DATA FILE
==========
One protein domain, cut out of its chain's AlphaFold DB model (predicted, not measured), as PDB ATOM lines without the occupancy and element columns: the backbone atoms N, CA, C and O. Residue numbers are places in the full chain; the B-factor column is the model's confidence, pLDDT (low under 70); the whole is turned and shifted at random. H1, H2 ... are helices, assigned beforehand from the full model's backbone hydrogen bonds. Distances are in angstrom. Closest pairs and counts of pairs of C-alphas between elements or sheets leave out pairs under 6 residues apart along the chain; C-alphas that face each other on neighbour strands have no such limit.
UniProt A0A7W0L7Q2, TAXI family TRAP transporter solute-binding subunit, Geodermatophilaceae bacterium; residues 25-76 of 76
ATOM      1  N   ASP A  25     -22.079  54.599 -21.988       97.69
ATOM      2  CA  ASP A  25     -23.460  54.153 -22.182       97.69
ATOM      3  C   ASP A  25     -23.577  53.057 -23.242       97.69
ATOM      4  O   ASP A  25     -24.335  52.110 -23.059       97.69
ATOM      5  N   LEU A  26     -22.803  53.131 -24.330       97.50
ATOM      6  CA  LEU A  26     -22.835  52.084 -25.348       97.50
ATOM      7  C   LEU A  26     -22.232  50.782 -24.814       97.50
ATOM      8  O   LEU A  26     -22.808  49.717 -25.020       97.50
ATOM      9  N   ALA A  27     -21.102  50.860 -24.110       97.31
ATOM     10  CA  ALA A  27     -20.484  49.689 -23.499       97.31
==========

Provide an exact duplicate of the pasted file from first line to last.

One protein domain, cut out of its chain's AlphaFold DB model (predicted, not measured), as PDB ATOM lines without the occupancy and element columns: the backbone atoms N, CA, C and O. Residue numbers are places in the full chain; the B-factor column is the model's confidence, pLDDT (low under 70); the whole is turned and shifted at random. H1, H2 ... are helices, assigned beforehand from the full model's backbone hydrogen bonds. Distances are in angstrom. Closest pairs and counts of pairs of C-alphas between elements or sheets leave out pairs under 6 residues apart along the chain; C-alphas that face each other on neighbour strands have no such limit.
UniProt A0A7W0L7Q2, TAXI family TRAP transporter solute-binding subunit, Geodermatophilaceae bacterium; residues 25-76 of 76
ATOM      1  N   ASP A  25     -22.079  54.599 -21.988       97.69
ATOM      2  CA  ASP A  25     -23.460  54.153 -22.182       97.69
ATOM      3  C   ASP A  25     -23.577  53.057 -23.242       97.69
ATOM      4  O   ASP A  25     -24.335  52.110 -23.059       97.69
ATOM      5  N   LEU A  26     -22.803  53.131 -24.330       97.50
ATOM      6  CA  LEU A  26     -22.835  52.084 -25.348       97.50
ATOM      7  C   LEU A  26     -22.232  50.782 -24.814       97.50
ATOM      8  O   LEU A  26     -22.808  49.717 -25.020       97.50
ATOM      9  N   ALA A  27     -21.102  50.860 -24.110       97.31
ATOM     10  CA  ALA A  27     -20.484  49.689 -23.499       97.31